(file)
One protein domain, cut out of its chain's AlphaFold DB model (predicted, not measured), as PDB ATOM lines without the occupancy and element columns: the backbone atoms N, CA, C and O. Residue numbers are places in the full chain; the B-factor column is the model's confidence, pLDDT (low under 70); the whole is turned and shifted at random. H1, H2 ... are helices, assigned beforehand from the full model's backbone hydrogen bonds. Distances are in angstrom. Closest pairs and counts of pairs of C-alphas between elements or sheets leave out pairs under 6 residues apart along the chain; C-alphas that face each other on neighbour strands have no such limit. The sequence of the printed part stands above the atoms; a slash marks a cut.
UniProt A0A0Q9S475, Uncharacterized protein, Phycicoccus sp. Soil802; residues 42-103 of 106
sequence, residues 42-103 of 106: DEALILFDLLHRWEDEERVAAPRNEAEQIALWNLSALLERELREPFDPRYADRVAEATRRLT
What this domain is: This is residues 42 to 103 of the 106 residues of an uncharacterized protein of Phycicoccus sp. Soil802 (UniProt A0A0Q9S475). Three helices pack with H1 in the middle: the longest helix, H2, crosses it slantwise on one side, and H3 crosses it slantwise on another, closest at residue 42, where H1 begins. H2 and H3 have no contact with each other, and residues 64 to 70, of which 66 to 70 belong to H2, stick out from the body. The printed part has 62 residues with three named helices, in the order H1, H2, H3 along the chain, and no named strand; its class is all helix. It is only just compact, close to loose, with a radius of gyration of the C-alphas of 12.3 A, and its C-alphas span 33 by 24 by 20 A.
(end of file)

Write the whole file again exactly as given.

One protein domain, cut out of its chain's AlphaFold DB model (predicted, not measured), as PDB ATOM lines without the occupancy and element columns: the backbone atoms N, CA, C and O. Residue numbers are places in the full chain; the B-factor column is the model's confidence, pLDDT (low under 70); the whole is turned and shifted at random. H1, H2 ... are helices, assigned beforehand from the full model's backbone hydrogen bonds. Distances are in angstrom. Closest pairs and counts of pairs of C-alphas between elements or sheets leave out pairs under 6 residues apart along the chain; C-alphas that face each other on neighbour strands have no such limit. The sequence of the printed part stands above the atoms; a slash marks a cut.
UniProt A0A0Q9S475, Uncharacterized protein, Phycicoccus sp. Soil802; residues 42-103 of 106
sequence, residues 42-103 of 106: DEALILFDLLHRWEDEERVAAPRNEAEQIALWNLSALLERELREPFDPRYADRVAEATRRLT
What this domain is: This is residues 42 to 103 of the 106 residues of an uncharacterized protein of Phycicoccus sp. Soil802 (UniProt A0A0Q9S475). Three helices pack with H1 in the middle: the longest helix, H2, crosses it slantwise on one side, and H3 crosses it slantwise on another, closest at residue 42, where H1 begins. H2 and H3 have no contact with each other, and residues 64 to 70, of which 66 to 70 belong to H2, stick out from the body. The printed part has 62 residues with three named helices, in the order H1, H2, H3 along the chain, and no named strand; its class is all helix. It is only just compact, close to loose, with a radius of gyration of the C-alphas of 12.3 A, and its C-alphas span 33 by 24 by 20 A.